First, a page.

PER­SON­AL­I­TIES

Richmond Times-Dispatch - - LOCAL PERSPECTIVES -

Po­lice say they are in­ves­ti­gat­ing a protest and van­dal­ism at the home of Fox News host Tucker Carl­son as a pos­si­ble hate crime. It’s the lat­est ex­am­ple of protesters tar­get­ing the per­sonal lives of Trump ad­min­is­tra­tion of­fi­cials and al­lies in the D.C. area.

Wash­ing­ton’s Met­ro­pol­i­tan Po­lice De­part­ment said of­fi­cers were sum­moned to Carl­son’s home Wed­nes­day evening and found about 20 protesters and a com­monly used an­ar­chy sym­bol spray-painted on the drive­way.

A video posted on so­cial me­dia by a group call­ing it­self “Smash Racism DC” shows peo­ple stand­ing out­side a dark­ened home chant­ing, “Tucker Carl­son we will fight. We know where you sleep at night.” The video was later re­moved from Twit­ter.

There were no ar­rests, but po­lice con­fis­cated sev­eral signs. The re­port lists the in­ci­dent as a “sus­pected hate crime” on the ba­sis of “anti-po­lit­i­cal” bias.

As an ador­ing but anx­ious crowd won­dered if she’d ap­pear at an all-star con­cert cel­e­bra­tion on her 75th birth­day, Joni Mitchell was stuck in traf­fic.

Glen Hansard could have been de­scrib­ing the guest of honor when he sang of “a pris­oner of the white lines on the free­way” in his ren­di­tion of Mitchell’s “Coy­ote” af­ter the show be­gan nearly an hour late.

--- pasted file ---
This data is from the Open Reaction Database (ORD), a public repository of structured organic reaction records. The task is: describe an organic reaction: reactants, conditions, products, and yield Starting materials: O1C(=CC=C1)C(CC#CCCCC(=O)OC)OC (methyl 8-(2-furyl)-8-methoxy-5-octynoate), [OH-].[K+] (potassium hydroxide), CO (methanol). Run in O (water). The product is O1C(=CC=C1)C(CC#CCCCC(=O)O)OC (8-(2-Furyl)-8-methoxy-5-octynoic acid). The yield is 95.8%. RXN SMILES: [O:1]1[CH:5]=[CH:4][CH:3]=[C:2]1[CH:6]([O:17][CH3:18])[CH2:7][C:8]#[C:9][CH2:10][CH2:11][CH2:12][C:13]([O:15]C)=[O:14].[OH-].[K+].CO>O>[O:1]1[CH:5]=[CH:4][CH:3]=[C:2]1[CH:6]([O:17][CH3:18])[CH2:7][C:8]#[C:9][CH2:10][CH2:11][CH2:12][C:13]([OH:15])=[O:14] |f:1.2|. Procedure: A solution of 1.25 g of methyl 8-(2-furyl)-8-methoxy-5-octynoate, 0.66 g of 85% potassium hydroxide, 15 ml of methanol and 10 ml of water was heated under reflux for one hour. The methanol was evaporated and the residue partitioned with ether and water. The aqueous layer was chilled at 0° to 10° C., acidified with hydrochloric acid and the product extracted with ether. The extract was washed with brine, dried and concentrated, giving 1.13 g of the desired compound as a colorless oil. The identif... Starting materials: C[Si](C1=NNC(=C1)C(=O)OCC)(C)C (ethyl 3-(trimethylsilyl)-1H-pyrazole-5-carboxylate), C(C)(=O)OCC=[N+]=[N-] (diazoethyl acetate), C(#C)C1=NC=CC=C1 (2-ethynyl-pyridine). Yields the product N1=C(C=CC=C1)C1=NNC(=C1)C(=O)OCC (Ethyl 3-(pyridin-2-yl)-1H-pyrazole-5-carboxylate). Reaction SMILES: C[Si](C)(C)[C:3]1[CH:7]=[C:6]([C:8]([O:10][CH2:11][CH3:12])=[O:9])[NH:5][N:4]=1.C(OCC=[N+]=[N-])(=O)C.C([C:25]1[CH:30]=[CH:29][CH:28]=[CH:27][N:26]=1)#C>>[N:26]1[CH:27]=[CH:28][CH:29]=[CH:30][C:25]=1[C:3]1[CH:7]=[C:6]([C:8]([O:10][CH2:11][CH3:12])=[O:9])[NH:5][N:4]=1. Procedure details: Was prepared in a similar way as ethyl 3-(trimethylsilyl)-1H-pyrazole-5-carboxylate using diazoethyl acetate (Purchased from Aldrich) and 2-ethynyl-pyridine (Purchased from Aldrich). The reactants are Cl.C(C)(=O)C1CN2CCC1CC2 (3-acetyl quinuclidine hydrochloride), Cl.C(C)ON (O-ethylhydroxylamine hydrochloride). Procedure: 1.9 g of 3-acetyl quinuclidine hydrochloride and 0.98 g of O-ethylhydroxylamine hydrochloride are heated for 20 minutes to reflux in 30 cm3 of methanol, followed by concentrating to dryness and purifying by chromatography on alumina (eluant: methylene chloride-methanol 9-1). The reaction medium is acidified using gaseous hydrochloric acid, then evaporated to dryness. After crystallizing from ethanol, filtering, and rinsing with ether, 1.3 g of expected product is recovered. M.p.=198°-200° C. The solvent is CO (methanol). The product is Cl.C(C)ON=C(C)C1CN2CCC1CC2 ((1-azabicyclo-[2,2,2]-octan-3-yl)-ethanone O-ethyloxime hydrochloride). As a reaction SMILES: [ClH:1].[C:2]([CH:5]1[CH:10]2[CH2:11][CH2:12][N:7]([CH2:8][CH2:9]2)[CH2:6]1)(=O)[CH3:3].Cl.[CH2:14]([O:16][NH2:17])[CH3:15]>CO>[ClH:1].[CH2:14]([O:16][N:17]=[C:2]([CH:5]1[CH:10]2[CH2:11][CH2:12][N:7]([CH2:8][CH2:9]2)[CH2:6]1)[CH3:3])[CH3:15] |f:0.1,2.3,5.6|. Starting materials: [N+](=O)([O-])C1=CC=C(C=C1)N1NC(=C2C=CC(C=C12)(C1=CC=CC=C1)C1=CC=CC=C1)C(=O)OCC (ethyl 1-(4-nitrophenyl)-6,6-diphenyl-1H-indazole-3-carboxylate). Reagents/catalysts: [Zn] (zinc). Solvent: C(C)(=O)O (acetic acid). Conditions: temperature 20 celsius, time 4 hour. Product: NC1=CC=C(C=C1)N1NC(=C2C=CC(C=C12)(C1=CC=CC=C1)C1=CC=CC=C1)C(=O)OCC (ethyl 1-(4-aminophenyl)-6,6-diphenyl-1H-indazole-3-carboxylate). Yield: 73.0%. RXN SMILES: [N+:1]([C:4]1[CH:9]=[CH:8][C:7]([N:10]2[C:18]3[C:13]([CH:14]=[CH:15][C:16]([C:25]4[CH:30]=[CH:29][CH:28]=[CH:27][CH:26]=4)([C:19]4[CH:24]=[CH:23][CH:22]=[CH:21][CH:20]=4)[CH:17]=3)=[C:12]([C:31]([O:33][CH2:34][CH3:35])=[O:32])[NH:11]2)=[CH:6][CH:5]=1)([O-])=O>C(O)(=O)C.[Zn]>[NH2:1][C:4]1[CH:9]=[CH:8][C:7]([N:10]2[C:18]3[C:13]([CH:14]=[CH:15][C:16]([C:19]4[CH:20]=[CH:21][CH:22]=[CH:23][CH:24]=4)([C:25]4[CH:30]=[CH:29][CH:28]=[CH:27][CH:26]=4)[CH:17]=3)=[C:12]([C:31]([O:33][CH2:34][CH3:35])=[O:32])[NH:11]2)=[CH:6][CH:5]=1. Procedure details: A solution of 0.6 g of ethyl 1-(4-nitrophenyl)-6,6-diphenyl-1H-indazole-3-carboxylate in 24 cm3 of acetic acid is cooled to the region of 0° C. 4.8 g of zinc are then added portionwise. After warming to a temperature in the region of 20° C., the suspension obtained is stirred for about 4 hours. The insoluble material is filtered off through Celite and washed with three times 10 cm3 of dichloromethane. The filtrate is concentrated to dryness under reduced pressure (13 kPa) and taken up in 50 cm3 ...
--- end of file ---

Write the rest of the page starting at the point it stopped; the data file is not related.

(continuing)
James Tay­lor, Chaka Khan, Kris Kristof­fer­son, Ru­fus Wain­wright and Seal were also among those ser­e­nad­ing Mitchell with her own songs Wed­nes­day at the Dorothy Chan­dler Pav­il­ion in Los An­ge­les.

Mitchell didn’t speak or say a word all night, but just show­ing up was a tri­umph. For 3½ years, she has been al­most com­pletely ab­sent from pub­lic life af­ter an aneurysm left her de­bil­i­tated and un­able to speak, and lit­tle has been re­vealed of her con­di­tion since.

Bri­tain’s Prince Charles has pledged not to in­ter­fere in state af­fairs when he be­comes king, seek­ing to dis­pel con­cerns about his past ac­tivism on is­sues rang­ing from global warm­ing to ar­chi­tec­tural preser­va­tion.

In an in­ter­view for a doc­u­men­tary mark­ing his 70th birth­day, which is Wed­nes­day, the heir to the throne told the BBC that he un­der­stands he will have to act dif­fer­ently when he be­comes king. Bri­tain’s monarch is barred from in­ter­fer­ing in pol­i­tics.

“I’m not that stupid,” Charles said when asked if his pub­lic cam­paign­ing would con­tinue af­ter he suc­ceeds his mother, Queen Eliz­a­beth II. “I do re­al­ize that it is a sep­a­rate ex­er­cise be­ing sovereign, so of course I un­der­stand en­tirely how that should op­er­ate.”

Carl­son

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